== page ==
The narrator describes Aunt Sophie's background and that of her husband, his own mother's cousin, and their marriage and honeymoon. This is as much a portrait of the social world of their broader family, however, as it is a character study. Similarly, an account of the narrator's time in the Netherlands focuses on his abortive courtship of an Indies girl, but also conveys something of the out-of-placeness of Indies families in Europe, and their nostalgia for their warm "homeland".
Returning to Java, Aunt Sophie's childlessness leads to obsession with her nieces. One becomes almost a surrogate daughter, but tragically ends up competing with her for the attentions of the same man. And three half-Sundanese nieces, taken from a brother "gone native", have inflicted on them her need for power and her obsession with status, race and skin colour.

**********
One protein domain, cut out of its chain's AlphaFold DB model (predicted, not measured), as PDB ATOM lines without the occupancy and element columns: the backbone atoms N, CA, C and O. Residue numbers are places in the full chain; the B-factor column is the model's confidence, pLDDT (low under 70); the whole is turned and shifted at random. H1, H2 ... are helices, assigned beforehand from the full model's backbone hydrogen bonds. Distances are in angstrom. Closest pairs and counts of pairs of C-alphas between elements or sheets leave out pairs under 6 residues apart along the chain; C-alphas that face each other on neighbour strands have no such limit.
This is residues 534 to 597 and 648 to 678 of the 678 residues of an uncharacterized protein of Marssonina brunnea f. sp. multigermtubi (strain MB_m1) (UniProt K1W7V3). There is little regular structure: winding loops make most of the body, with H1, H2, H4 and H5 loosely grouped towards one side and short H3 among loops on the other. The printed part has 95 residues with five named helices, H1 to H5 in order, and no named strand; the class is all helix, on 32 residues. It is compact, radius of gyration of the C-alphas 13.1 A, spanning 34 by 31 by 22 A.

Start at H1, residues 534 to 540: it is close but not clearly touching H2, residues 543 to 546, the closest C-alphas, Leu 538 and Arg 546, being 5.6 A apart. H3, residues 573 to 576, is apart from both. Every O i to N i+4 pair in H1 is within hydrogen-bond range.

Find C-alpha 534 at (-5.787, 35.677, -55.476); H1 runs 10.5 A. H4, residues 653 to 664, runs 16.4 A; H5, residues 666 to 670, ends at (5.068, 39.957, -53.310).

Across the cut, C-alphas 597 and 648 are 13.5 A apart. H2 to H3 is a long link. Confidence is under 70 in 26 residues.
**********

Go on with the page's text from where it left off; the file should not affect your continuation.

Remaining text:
This material is involving, but is a bit scattered and lacks a unifying narrative. Faded Portraits is most effective as an elegiac evocation of lost youth and a lost era of Indies Dutch life. Nieuwenhuys started writing it in a Japanese concentration camp during the Second World War, when the end of the Dutch East Indies was discernible, and it was published in 1954 when that end had come.
The translator E.M. Beekman includes a general historical introduction to the Dutch East Indies, as well as more specific notes on Nieuwenhuys and Faded Portraits, originally published as Vergeelde portretten uit een Indisch familiealbum.
- Related reviews:
- Rob Nieuwenhuys - Mirror of the Indies: A History of Dutch Colonial Literature
- more Dutch literature
- books about Indonesia + Indonesian history